Posted at 03:16 PM ET, 05/05/2011

Alan Shepard and the ‘fabulous’ flight into space

Alan Shepard heading to the launchpad. (By Ralph Morse/Time & Life Pictures/Getty Images)
Fifty years ago, the United States took its first major leap forward in the space race when Alan Shepard launched into a 15-minute suborbital flight. has a gallery of images of Shepard and his flight here.

On May 6, 1961, this story ran in The Washington Post:

Millions gathered around radios and TV sets in their homes, at bars and restaurants and on street corners for the countdown and, finally, the blastoff that sent the 37-year-old Navy commander aloft.

Newspapers and broadcast stations were flooded with calls.

“It’s fabulous,” said Josephine Marino, a New York beautician. “I feel like celebrating. We’re really on our way — in fact we’ve caught up with and passed the Russians, to my way of thinking.”

“I think it’s the greatest thing that ever happened,” Los Angeles maintenance man Willis Reed said. “It won’t be long now ’til we can go to the moon.”

Another article reads:

Spaceman Alan B. Shepard’s “perfect flight” was toasted in champagne when he arrived here today, but doctors waiting to check him over did not allow him to participate.

Flashing a Grand Canyon-sized grin, the hungry Shepard enjoyed a huge shrimp cocktail, roast beef sandwich and iced tea.

Hurried into isolation of a hospital guarded by a sentry with holstered pistol, the young astronaut then began at least 24 hours of comprehensive medical and psychological checkups, and detailed reports on all technicalities of his historic mission.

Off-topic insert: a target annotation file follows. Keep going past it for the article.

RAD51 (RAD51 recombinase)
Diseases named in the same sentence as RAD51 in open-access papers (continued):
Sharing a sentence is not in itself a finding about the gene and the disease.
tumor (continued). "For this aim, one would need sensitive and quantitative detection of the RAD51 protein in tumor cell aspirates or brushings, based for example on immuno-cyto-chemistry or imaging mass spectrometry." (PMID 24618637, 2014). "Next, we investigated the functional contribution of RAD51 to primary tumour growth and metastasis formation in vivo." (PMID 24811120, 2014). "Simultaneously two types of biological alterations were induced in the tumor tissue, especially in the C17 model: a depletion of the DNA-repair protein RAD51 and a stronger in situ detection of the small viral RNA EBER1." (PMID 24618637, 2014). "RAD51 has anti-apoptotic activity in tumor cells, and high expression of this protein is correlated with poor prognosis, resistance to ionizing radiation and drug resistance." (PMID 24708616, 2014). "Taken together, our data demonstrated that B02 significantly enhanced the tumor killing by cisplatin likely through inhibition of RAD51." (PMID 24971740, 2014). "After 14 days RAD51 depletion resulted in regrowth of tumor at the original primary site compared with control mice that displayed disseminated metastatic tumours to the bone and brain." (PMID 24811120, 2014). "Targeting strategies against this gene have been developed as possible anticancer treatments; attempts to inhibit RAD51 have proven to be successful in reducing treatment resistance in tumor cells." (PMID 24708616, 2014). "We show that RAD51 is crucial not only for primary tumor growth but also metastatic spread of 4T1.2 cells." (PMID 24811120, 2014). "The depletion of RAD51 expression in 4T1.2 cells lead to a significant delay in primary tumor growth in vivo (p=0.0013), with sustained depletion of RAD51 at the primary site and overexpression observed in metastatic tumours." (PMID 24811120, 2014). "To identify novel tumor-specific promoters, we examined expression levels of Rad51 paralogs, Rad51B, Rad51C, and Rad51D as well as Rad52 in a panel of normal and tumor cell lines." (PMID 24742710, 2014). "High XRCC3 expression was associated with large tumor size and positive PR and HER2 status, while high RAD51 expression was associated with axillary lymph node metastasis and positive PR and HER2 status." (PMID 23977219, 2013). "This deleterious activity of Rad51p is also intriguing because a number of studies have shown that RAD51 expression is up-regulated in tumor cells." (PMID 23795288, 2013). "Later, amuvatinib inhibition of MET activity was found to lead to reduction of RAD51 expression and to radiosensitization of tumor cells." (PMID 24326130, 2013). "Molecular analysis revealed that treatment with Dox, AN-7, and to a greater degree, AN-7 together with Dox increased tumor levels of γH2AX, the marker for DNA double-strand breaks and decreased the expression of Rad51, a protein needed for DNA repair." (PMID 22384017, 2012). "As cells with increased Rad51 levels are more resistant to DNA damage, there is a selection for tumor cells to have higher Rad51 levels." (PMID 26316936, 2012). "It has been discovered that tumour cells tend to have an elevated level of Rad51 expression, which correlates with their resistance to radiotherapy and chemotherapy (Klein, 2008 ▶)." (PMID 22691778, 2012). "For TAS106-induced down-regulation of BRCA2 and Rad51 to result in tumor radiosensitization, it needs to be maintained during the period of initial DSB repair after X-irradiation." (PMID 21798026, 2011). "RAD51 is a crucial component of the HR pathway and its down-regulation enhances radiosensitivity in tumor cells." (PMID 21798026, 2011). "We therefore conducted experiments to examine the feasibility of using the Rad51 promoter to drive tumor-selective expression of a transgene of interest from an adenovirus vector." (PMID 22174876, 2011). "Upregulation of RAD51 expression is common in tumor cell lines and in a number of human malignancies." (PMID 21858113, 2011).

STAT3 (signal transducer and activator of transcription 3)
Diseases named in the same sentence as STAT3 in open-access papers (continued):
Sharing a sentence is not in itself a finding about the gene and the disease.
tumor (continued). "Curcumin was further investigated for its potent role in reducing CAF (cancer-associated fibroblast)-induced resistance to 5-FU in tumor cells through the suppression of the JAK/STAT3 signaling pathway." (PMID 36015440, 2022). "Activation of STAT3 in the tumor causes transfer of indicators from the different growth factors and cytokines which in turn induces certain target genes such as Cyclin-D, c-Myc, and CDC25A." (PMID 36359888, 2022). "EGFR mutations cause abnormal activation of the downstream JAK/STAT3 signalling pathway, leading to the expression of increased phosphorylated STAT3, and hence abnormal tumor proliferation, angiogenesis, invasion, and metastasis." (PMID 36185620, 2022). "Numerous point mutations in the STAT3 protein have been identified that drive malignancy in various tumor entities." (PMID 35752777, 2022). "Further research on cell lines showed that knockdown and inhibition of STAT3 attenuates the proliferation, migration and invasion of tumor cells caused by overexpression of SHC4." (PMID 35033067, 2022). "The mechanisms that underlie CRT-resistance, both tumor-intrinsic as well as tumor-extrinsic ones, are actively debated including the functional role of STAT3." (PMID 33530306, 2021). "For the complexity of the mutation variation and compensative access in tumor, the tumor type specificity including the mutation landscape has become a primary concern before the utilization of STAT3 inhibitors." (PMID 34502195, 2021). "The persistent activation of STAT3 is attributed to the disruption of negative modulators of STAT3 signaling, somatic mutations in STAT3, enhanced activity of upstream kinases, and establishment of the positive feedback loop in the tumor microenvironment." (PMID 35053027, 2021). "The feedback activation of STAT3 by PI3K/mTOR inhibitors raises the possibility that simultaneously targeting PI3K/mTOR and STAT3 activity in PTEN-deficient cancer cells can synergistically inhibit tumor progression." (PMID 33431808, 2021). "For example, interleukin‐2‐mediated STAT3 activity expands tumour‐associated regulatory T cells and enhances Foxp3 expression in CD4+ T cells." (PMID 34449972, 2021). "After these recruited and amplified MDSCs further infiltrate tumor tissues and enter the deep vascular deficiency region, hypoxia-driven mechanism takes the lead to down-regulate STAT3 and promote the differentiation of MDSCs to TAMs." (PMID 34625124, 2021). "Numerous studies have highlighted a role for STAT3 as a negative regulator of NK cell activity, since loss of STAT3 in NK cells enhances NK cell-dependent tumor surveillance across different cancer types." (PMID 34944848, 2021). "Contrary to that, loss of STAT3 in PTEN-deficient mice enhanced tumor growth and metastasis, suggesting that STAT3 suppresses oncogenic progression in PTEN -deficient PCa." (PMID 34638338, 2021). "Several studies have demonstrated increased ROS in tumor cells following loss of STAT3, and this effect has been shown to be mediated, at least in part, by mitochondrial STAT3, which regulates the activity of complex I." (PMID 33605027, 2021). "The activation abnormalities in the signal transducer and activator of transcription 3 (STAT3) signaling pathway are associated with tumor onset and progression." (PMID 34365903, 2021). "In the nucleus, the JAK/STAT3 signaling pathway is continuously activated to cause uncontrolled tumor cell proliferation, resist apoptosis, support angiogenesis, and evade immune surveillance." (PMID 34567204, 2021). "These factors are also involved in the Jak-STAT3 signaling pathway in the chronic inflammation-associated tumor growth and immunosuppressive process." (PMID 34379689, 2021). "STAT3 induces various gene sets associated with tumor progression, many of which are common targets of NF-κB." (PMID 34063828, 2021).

“He looks great, feels great. He is jolly and joking as Al always is,” said Capt. Virgil Grissom, a fellow astronaut who admits he was a bit envious and certainly hopes he will be chosen for the next rocket ride.

A Floridian wishes the Mercury astronauts Godspeed. (By Ralph Morse/Time & Life Pictures/Getty Images)

Shepard on board the aircraft carrier USS Lake Champlain after his splashdown in the Atlantic Ocean, not far from Grand Bahama Island. “Apparently unaffected by the extreme forces of his flight," LIFE reported, "Shepard trotted easily across the carrier deck with the manner of the fighter pilot he used to be rather than that of a national hero.” (MPI/Getty Images)

Six of the seven original Mercury astronauts in early 1961, shortly after three of them — Shepard, John Glenn and Gus Grissom — were named candidates for the May 1961 space flight. (That's Shepard, clowning, with Gordon Cooper, Donald "Deke" Slayton, Glenn, Scott Carpenter and Walter Schirra. Grissom was away on missile-tracking duty.) (By Ralph Morse/Time & Life Pictures/Getty Images)

See more images here.

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